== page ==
Less Labeling, More Understanding

Who's helped and who's harmed by our quickness to label and diagnose?

Posted Aug 07, 2017

Olena Yakobchuk/Shutterstock
Source: Olena Yakobchuk/Shutterstock

It always amazes me when I see our culture pick up on a psychological term or psychiatric diagnosis, turn it into some kind of buzzword, and talk about it in a way that makes it seem like just about anyone could meet the criteria.

I cringe whenever I hear someone who struggles to concentrate at work—while his cell phone sits face-up on his desk, and people come in and out of his office all day—conclude, “I’ve got ADD,” or when a person who maintains a tidy home assumes, “I’m OCD.” These days, the diagnostic discourse has taken on a new flavor. There’s been a recent surge of articles about how to spot a narcissist, or how to know when you’re being gaslighted; I can’t help but get a little uncomfortable when I come across them. No doubt, articles of this nature can be helpful to some people—especially if they’ve had a traumatic and puzzling experience that they’re able to make sense of as a consequence of reading them. But there’s another side that I find troubling.   

I take a non-pathologizing approach as a therapist, which means I don’t see my clients’ experiences, even the most disquieting ones, as reflective of something intrinsically wrong with them. But I certainly recognize the importance of diagnostic labels. I’ve worked with many clients who experienced tremendous relief when they learned that what they were experiencing had a formal name and could be treated. The problem is, I’ve encountered just as many clients who’ve been harmfully affected by the labels placed upon them. When people make diagnostic terms mean something about themselves—namely that they’re broken, dysfunctional, damaged, or deficient—their capacity to heal and create change is diminished. This is what I fear can happen when articles featuring personality traits reflected in a narrow subset of the general population become so widespread.

The truth is that human behavior exists on a continuum, and whether or not something is considered pathological is really a matter of degree and intensity. At any moment, any one of us could meet some of the criteria for a psychiatric disorder. In certain relationships, at certain points in our lives, under certain circumstances, most of us have acted narcissistically or manipulated someone else to get what we want. I’m not suggesting that truly narcissistic people don’t exist, or that gaslighting isn’t a problem; certainly, it’s important to recognize when people act in characteristic, patterned ways to exploit or do harm to others. Giving a name to the behavior can help people understand it more clearly and respond accordingly. But when we learn that there are official terms for certain kinds of behavior, it’s tempting to apply them liberally and classify others in ways that could be damaging.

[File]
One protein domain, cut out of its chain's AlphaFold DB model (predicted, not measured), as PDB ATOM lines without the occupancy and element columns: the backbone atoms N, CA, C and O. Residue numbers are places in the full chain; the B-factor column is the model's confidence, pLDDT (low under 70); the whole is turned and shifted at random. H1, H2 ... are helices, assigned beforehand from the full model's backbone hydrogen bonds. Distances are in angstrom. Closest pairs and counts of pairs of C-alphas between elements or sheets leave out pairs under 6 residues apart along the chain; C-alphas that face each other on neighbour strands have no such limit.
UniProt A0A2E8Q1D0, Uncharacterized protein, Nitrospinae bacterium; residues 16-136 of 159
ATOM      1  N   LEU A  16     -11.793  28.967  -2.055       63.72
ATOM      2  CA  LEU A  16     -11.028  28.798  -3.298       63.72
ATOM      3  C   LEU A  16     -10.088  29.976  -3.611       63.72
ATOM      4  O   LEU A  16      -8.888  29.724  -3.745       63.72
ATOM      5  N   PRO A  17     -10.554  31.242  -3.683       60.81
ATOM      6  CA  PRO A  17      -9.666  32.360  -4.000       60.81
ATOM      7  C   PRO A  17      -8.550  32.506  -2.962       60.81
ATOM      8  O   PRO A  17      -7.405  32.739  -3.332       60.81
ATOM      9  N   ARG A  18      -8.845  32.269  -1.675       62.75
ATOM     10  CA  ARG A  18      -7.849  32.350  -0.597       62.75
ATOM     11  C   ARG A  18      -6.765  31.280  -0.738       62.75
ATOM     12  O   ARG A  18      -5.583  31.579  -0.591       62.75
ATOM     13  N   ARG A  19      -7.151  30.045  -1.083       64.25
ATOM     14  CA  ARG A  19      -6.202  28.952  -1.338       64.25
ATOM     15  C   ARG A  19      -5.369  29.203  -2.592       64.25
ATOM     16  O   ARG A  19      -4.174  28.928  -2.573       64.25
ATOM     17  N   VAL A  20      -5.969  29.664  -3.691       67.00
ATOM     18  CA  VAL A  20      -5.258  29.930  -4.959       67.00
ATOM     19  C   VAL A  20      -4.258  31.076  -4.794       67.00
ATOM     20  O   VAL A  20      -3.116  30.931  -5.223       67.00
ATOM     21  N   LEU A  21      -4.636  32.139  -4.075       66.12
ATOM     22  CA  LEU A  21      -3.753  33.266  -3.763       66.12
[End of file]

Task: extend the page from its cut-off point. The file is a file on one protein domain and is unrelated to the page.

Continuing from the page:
My purpose is to invite you into an alternative perspective—one that looks beyond labels to see the bigger picture of human functioning and relationships. When we get caught up in terminology and ascribe names to certain facets of the human experience, we limit our ability to understand and address the corresponding behavior on its own terms. We erroneously try to fit the complexity of the human experience into an unreasonably small container. We risk minimizing or overlooking our role in the interactions we have with others—because we can easily chalk everything up to their presumed "disease" or "dysfunction"—thus missing valuable opportunities for growth and development. And when we apply the labels to ourselves, we risk creating the kind of suffering that inhibits our willingness to do things differently and create change.

Labels serve a purpose, but when we become attached to them, we get caught up in concepts and abstractions that keep us from making contact with life and with each other. Instead of spending our time coming up with ways to put ourselves and others into categories, what if we instead focused on connecting, learning how to relate, demonstrating compassion in spite of our differences, setting clear and firm boundaries when it’s appropriate, and doing our best to get through our challenging and complicated lives?

In the end, whether we’re talking about narcissism, gaslighting, or any other psychological term or category, we should remember to proceed with caution. We should remember that no matter what labels we come up with, we know when something doesn’t feel right. We know when our functioning is disrupted. We know when someone is doing harm to us. And when we let ourselves focus on that—instead of getting caught up in the terminology—we can respond with more clarity and much less judgment.

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